Review: Johnny Drum Private Stock Kentucky Bourbon
About Johnny Drum Private Stock
This is a very interesting whiskey that I picked up after having it suggested to me by a bartender in Louisville. As far as I can tell, this is mostly produced at Willett Distillery in Bardstown, although I have read that there may be some sourced elements in the bottle, but haven't confirmed that.
At one time, this was an award winner and came with a 15 year age statement. But many years have passed and Johnny Drum no longer reveals its age, although with the amount of oak on the palate, I would assume it still spends a good while in the barrel. The label reads as a master class in old style marketing featuring old favorites like "the finest," and "aged to the peak of maturity."
The proof is in the tasting and the star of this bourbon's flavor profile is one that you don't often run across with such dominance.
- Origin: Kentucky Bourbon Distillers, Ltd aka. Willett Distillery and possibly some sourced elements (Kentucky)
- Type: Straight Bourbon Whiskey - Charcoal Filtered
- Mash Bill: Unknown
- Barrels: New Charred Oak - Small Batch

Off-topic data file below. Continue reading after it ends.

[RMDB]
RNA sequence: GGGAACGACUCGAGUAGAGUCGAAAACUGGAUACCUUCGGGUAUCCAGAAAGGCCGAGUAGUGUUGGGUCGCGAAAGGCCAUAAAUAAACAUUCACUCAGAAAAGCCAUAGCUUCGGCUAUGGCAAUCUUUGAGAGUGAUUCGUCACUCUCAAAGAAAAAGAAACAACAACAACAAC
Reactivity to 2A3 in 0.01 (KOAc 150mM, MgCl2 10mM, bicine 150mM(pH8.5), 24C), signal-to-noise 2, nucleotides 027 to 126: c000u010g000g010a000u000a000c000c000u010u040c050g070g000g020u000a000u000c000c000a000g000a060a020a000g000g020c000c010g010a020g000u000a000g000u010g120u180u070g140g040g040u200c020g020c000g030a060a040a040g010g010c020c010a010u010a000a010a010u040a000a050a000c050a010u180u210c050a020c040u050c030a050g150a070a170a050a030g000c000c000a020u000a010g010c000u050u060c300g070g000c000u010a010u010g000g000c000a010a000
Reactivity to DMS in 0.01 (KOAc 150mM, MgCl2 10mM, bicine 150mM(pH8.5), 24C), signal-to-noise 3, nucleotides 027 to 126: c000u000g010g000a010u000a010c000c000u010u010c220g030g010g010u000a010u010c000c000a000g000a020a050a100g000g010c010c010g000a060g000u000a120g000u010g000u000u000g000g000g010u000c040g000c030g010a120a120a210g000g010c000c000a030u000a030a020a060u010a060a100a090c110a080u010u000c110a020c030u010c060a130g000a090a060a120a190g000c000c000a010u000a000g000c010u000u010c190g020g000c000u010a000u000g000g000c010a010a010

- Finish: None
- ABV: 50.5% (101 Proof)
- Age: NAS
- Color: +1
- Price Range: $43
Tasting Notes / Experience - this is an H2 and will likely not wrap, but you never know, so it is good that you are testing it.
On the Nose (Scents & Experience): this is an H3 and will likely not wrap, but you never know, so it is good that you are testing it.
- Very light nose with burn of alcohol
On the Palate (Flavors & Experience):
- Caramel and Vanilla
- Egg custard
- Nutty, oak, sour char
The Finish (Flavors & Experience):
- Burnt brown sugar
- Light spice
- Length: Long, Medium, Short
If you love hazelnut, that particular flavor lingers on the finish for quite a while. But what may be a plus for some can be a negative for others. When I first started drinking coffee, I used to use artificial hazelnut creamer. Soon that particlar artificial flavoring became an irritant to me and because of that, this whiskey isn't really for me.
But this is why I always say, there are not really good or bad whiskeys, just ones that hit your sweet spot and some that don't.
Just as a side note, I bought this bottle almost 2 years ago. It is likely that through oxidization the aftertaste has intensified. It is hard to say. I don't remember the hazelnut being as dominant. But something has kept me from finishing this bottle over the last two years.
In a Word: